Morning Call: pick of the papers

The ten must-read comment pieces from this morning's papers.

1. It's not the names that matter but the policies (Independent)

Only two reshuffles in 30 years have made a big difference to the fate of a government, writes Steve Richards.

2. Now Obama must build the case for government (Financial Times)

The president will have to avoid treading on the American dream, writes Gideon Rachman.

3. The cracks between the two Eds could swallow Labour’s hopes (Daily Telegraph)

Like Midas, the Labour leader appears to have it all – but he must show where the power lies, says Mary Riddell.

4. Free schools are a disaster (Guardian)

Michael Gove's flagship policy is a huge waste of money, socially divisive and won't raise educational standards, argues Francis Gilbert.

5. We deserve better than this yoni-centric claptrap (Independent)

Claims that the vagina is 'part of the female soul' are, frankly, insulting, says Laurie Penny.

6. These angry Tories can't see what 'no alternative' means (Guardian)

So blinded by dogma are they that the reality of the cuts to come has not yet hit home with Cameron's critics, writes Polly Toynbee. But it soon will.

7. The US economy may surprise us all (Financial Times)

Five factors suggest a coming surge in growth, writes Roger Altman.

8. Game changer? No, more an echo chamber (Times) (£)

David Cameron’s reshuffle today will be secateurs in the Rose Garden rather than a Night of the Long Knives, says Rachel Sylvester.

9. We must shift science out of the geek ghetto (Daily Telegraph)

Britain’s future rests on taking numbers seriously, says Liz Truss.

10. The Gentle Tory is alive and well – on television (Guardian)

Period dramas like Parade's End reveal a yearning for a conservative type that politics has left behind, says David Priestland.

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Why relations between Theresa May and Philip Hammond became tense so quickly

The political imperative of controlling immigration is clashing with the economic imperative of maintaining growth. 

There is no relationship in government more important than that between the prime minister and the chancellor. When Theresa May entered No.10, she chose Philip Hammond, a dependable technocrat and long-standing ally who she had known since Oxford University. 

But relations between the pair have proved far tenser than anticipated. On Wednesday, Hammond suggested that students could be excluded from the net migration target. "We are having conversations within government about the most appropriate way to record and address net migration," he told the Treasury select committee. The Chancellor, in common with many others, has long regarded the inclusion of students as an obstacle to growth.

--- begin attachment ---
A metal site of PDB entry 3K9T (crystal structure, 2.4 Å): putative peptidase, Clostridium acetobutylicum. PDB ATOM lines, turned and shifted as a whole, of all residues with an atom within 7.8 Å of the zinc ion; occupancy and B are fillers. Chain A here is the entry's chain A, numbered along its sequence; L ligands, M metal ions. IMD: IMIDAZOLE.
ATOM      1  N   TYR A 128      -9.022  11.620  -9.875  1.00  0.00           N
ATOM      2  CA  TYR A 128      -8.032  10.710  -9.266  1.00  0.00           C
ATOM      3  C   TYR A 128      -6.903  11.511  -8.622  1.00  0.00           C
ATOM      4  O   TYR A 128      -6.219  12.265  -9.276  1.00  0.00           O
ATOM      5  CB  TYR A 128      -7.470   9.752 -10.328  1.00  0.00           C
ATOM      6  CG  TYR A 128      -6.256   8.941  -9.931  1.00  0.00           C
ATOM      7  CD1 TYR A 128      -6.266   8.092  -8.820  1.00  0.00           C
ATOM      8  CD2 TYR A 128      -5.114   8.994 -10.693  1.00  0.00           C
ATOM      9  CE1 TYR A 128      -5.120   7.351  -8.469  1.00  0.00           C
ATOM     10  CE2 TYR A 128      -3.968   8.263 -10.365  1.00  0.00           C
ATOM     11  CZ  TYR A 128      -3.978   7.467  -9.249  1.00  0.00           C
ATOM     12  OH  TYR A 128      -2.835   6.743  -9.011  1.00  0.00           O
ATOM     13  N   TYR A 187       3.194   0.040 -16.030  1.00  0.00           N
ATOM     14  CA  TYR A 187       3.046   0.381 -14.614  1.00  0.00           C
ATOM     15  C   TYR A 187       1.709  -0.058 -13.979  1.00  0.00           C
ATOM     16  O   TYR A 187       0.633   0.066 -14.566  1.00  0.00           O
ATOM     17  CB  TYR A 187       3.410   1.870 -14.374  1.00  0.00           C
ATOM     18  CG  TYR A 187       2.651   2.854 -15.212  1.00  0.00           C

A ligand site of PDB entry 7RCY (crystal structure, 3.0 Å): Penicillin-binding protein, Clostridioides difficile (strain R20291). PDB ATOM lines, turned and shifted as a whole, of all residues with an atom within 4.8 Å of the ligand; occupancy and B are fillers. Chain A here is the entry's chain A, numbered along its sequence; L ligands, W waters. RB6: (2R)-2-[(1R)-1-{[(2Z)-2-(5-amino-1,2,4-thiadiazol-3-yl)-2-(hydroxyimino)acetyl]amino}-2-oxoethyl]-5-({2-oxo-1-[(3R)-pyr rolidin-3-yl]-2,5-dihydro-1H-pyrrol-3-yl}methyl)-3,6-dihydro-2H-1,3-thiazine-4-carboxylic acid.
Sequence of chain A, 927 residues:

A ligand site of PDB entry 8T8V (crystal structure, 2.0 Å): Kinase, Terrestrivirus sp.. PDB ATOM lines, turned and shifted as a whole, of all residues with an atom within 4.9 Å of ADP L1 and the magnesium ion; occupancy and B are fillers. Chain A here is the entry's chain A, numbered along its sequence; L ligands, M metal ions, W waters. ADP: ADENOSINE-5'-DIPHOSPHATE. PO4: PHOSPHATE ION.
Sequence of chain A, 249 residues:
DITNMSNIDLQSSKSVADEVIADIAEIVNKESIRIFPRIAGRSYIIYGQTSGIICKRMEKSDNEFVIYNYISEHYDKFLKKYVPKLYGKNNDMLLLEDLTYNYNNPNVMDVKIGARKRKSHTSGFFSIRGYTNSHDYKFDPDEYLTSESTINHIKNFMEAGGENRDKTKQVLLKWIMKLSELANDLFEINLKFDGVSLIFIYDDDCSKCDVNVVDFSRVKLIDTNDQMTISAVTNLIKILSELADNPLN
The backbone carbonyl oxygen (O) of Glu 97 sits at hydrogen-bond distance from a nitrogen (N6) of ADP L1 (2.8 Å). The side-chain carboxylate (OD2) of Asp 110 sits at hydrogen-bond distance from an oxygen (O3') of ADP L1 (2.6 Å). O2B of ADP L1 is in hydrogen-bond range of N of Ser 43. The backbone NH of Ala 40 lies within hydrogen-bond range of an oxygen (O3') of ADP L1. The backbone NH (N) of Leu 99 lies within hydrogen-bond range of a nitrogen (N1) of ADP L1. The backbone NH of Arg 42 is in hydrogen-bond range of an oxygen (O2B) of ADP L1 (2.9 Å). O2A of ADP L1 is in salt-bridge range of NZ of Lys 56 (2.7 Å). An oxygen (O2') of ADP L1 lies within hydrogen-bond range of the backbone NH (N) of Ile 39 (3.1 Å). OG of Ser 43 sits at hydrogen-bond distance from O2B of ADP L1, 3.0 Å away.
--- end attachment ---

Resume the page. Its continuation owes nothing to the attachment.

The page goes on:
The following day Hammond was publicly rebuked by No.10. "Our position on who is included in the figures has not changed, and we are categorically not reviewing whether or not students are included," a spokesman said (as I reported in advance, May believes that the public would see this move as "a fix"). 

This is not the only clash in May's first 100 days. Hammond was aggrieved by the Prime Minister's criticisms of loose monetary policy (which forced No.10 to state that it "respects the independence of the Bank of England") and is resisting tougher controls on foreign takeovers. The Chancellor has also struck a more sceptical tone on the UK's economic prospects. "It is clear to me that the British people did not vote on June 23 to become poorer," he declared in his conference speech, a signal that national prosperity must come before control of immigration. 

May and Hammond's relationship was never going to match the remarkable bond between David Cameron and George Osborne. But should relations worsen it risks becoming closer to that beween Gordon Brown and Alistair Darling. Like Hammond, Darling entered the Treasury as a calm technocrat and an ally of the PM. But the extraordinary circumstances of the financial crisis transformed him into a far more assertive figure.

In times of turmoil, there is an inevitable clash between political and economic priorities. As prime minister, Brown resisted talk of cuts for fear of the electoral consequences. But as chancellor, Darling was more concerned with the bottom line (backing a rise in VAT). By analogy, May is focused on the political imperative of controlling immigration, while Hammond is focused on the economic imperative of maintaining growth. If their relationship is to endure far tougher times they will soon need to find a middle way. 

George Eaton is political editor of the New Statesman.